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I'm analyzing the join operator performance in PostgreSQL and found this:

Merge Full Join  (cost=26144.09..27373.25 rows=176921 width=442) (actual time=127.207..218.997 rows=177706 loops=1)
  Merge Cond: (pet.player_id = p.id)
  ->  Sort  (cost=26028.80..26471.11 rows=176921 width=57) (actual time=126.850..166.591 rows=176941 loops=1)
        Sort Key: pet.player_id
        Sort Method: external merge  Disk: 13040kB

So before joining itself we perform sorting first. The sorting algorithms in its best has O(n log n) complexity, so I expected 2 joins and 1 union to work fast on large amount of data. In fact it works even slower that 1 join. I conducted several experiments and got the following stats in average:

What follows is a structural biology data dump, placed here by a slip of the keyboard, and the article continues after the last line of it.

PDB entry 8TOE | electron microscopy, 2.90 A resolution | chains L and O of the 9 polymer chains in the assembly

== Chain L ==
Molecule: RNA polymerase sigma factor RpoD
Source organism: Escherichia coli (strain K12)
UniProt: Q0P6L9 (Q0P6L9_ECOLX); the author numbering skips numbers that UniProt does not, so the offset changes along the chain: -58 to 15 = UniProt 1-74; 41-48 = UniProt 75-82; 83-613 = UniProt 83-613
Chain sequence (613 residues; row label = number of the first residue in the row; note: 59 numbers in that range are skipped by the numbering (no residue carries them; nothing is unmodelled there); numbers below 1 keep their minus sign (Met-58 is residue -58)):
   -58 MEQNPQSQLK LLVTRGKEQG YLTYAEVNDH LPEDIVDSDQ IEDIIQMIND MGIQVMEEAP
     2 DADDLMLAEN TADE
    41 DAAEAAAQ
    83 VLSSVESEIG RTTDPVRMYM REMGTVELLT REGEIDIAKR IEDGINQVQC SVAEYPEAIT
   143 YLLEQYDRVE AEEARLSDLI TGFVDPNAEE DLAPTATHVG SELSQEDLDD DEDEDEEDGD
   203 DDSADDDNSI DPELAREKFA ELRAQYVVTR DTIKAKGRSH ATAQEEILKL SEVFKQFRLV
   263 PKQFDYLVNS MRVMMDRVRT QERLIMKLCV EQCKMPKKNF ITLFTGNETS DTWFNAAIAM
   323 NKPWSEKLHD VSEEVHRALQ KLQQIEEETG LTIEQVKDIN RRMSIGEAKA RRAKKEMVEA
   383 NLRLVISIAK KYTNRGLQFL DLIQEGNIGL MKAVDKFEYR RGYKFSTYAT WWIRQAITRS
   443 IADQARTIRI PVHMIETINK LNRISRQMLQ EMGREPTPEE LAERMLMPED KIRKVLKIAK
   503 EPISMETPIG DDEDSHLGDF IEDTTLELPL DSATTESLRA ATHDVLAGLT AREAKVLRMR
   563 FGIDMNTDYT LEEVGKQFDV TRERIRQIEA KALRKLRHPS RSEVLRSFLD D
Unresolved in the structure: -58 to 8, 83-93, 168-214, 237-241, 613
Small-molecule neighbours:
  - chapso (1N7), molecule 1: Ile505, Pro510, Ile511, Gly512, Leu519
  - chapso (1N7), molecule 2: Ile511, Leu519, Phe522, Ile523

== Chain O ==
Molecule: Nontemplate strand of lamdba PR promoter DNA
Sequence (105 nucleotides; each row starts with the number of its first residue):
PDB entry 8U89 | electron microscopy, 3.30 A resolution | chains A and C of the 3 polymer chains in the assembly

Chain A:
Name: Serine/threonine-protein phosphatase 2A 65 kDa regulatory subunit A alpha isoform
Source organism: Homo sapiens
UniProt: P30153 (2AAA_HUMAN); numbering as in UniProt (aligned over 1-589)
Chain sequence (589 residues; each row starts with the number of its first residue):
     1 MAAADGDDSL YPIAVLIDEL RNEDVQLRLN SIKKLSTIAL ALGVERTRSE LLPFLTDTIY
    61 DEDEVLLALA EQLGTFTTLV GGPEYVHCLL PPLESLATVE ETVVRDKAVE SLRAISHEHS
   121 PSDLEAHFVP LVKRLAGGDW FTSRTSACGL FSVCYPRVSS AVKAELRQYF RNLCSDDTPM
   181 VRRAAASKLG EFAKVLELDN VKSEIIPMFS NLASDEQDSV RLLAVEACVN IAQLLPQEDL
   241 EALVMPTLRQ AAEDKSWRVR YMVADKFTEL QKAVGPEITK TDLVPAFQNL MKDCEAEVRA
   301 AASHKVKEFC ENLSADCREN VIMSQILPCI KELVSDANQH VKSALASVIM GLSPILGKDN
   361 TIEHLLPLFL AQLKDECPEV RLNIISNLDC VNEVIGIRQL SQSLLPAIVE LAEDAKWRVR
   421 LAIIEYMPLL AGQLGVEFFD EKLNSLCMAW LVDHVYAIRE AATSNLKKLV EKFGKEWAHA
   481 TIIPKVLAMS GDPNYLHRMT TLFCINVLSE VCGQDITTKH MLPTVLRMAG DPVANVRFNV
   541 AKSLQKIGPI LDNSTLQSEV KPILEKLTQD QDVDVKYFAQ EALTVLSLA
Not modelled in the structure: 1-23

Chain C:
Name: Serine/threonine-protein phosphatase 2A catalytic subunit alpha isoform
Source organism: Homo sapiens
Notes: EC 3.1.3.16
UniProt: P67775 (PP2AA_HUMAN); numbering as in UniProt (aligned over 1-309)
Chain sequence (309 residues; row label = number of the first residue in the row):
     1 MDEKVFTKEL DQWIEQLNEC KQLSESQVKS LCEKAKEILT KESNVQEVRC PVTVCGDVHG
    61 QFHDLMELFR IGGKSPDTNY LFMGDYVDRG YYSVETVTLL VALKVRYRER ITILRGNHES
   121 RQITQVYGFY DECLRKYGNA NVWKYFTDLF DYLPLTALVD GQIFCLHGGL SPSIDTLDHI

one join (two tables with 250k rows): 17233sec
2 joins and 1 union (the same tables): 20422sec

A join algorithm used in the experiments was sort-merge join. Set enable_mergejoin To true.

Why is 2 joins and 1 union slower in this case?

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    Downvoter, it's not an opinion-based. It's a question about performance. – user3663882 Jun 6 '15 at 5:58
  • Hard to say whitout looking at an explai result of the second query. Please add the explain analyze reslult of the query with union, then we will be able to compare them. – krokodilko Jun 6 '15 at 6:49
  • I agree, far from opinion-based, but would require more information, preferably the queries, table structures with data amounts and both results for ANALYZEs to be able to provide any insights. Edited the title a bit to look less like a generic opinion question. – Sami Kuhmonen Jun 6 '15 at 9:39
  • It is hard to tell without the table definitions and the actual queries. I would expect 2*join+union to be more than twice as expensive as 1*join. The fact that is is only 15% more expensive could be caused by cache-warming. – wildplasser Jun 6 '15 at 11:30

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